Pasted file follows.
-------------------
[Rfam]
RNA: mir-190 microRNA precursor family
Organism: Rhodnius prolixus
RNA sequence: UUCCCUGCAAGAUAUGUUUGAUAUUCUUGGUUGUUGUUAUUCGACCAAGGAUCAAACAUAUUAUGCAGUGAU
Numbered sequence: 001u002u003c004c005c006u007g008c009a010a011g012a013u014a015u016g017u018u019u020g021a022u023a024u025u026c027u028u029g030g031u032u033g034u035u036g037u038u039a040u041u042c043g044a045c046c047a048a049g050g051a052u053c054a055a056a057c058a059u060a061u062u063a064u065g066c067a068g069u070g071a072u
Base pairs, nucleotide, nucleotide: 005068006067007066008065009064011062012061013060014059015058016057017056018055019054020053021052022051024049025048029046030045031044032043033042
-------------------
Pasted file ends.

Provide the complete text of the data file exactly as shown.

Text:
[Rfam]
RNA: mir-190 microRNA precursor family
Organism: Rhodnius prolixus
RNA sequence: UUCCCUGCAAGAUAUGUUUGAUAUUCUUGGUUGUUGUUAUUCGACCAAGGAUCAAACAUAUUAUGCAGUGAU
Numbered sequence: 001u002u003c004c005c006u007g008c009a010a011g012a013u014a015u016g017u018u019u020g021a022u023a024u025u026c027u028u029g030g031u032u033g034u035u036g037u038u039a040u041u042c043g044a045c046c047a048a049g050g051a052u053c054a055a056a057c058a059u060a061u062u063a064u065g066c067a068g069u070g071a072u
Base pairs, nucleotide, nucleotide: 005068006067007066008065009064011062012061013060014059015058016057017056018055019054020053021052022051024049025048029046030045031044032043033042